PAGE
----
The D.C. National Guard has been activated to protect the White House.
President Donald Trump spoke about the unrest Saturday afternoon at the Kennedy Space Center, where he watched the SpaceX launch.
“The death of George Floyd on the streets of Minneapolis, was a grave tragedy. It should never have happened. It has filled Americans all over the country with horror, anger and grief,” he said.
“I stand before you as a friend and ally to every American seeking justice and peace. And I stand before you in firm opposition to anyone exploiting this tragedy to loot, rob, attack, and menace. Healing not hatred, justice not chaos, are the mission at hand,” he said.
But he added that Minneapolis cannot let chaos rule as it did early Friday when officers abandoned a police station and ignored protesters for several hours. Police eventually used tear gas to disperse the crowds.
The president has blamed most of the violence on “Antifa and other radical left-wing groups,” and offered Minnesota federal military assistance.
Attorney General William Barr said in a statement, “The outrage of our national community about what happened to George Floyd in Minneapolis is real and legitimate.
“Accountability for his death must be addressed,” he continued, “and is being addressed, through the regular process of our criminal justice system, both at the state and at the federal level. That system is working and moving at exceptional speed. Already initial charges have been filed. That process continues to move forward. Justice will be served.”
In addition, he said, “We must have law and order on our streets and in our communities, and it is the responsibility of the local and state leadership, in the first instance, to halt this violence. The Department of Justice (including the FBI, Marshals, ATF, and DEA), and all of our 93 U.S. Attorneys across the country, will support these local efforts and take all action necessary to enforce federal law.”
Walz said organized agitators from outside the state were responsible for some of the violence, including white supremacists, anarchists and people associated with drug cartels.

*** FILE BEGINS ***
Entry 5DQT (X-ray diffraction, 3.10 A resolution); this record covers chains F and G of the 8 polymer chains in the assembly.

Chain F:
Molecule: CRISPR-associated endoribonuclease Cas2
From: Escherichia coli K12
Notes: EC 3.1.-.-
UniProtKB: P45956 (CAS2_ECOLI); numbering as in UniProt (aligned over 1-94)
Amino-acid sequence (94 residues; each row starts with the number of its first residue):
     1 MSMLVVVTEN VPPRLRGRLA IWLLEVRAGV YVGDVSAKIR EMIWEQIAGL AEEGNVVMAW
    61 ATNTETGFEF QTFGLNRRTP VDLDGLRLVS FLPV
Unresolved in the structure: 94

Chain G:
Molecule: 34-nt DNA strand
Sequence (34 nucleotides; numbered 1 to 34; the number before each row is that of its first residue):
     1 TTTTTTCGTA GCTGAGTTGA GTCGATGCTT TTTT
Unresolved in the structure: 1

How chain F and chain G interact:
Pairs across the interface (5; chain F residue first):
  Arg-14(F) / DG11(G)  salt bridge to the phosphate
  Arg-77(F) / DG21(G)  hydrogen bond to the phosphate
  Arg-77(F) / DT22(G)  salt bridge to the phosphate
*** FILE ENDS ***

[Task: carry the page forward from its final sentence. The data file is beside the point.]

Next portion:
Numerous Minneapolis businesses suffered extensive property damage as protesters randomly looted stores in a Minneapolis neighborhood near the site where Floyd died. Somali-American business owner Ahmed Siyad Shafi’i told VOA that vandals attacked all his of his stores overnight.
“They broke the glass, the doors, the windows,” he said via Skype, “and take whatever they can take.” Shafi’i, the owner of a restaurant and clothing store in South Minneapolis, called it “unacceptable” for anyone to destroy personal property and suggested peaceful protests.
The full mobilization of the Minnesota National Guard will increase its presence beyond the 700 soldiers already deployed. Major General Jon Jensen said there will be more than 1,700 National Guard in the area by Sunday.
The National Guard is a reserve military force with units in each of the 50 states, most of whose members serve part-time. The units can be activated in emergencies by the state governors to help deal with natural disasters or civil unrest.
Derek Chauvin, the officer seen restraining Floyd in the video, was fired on Tuesday from the Minneapolis Police Department. He was charged Friday with third-degree murder and second-degree manslaughter. Bail was set at $500,000.
Floyd’s family responded to the charges, demanding a tougher approach.
“We want a first-degree murder charge. And we want to see the other officers arrested. We call on authorities to revise the charges to reflect the true culpability of this officer,” said a family spokesperson.
Derrick Johnson, president and CEO of the civil rights group NAACP, told VOA that Floyd’s killing shows that “we have in this country not dealt with the issues of race and the value of African American lives in Minneapolis.”
He said peaceful protests are “a way for the citizens of this country to bring forth grievances of injustice,” and said the NAACP “absolutely oppose rioting; that never solves anything.”
The VOA Somali Service and VOA's Margaret Besheer contributed to this report.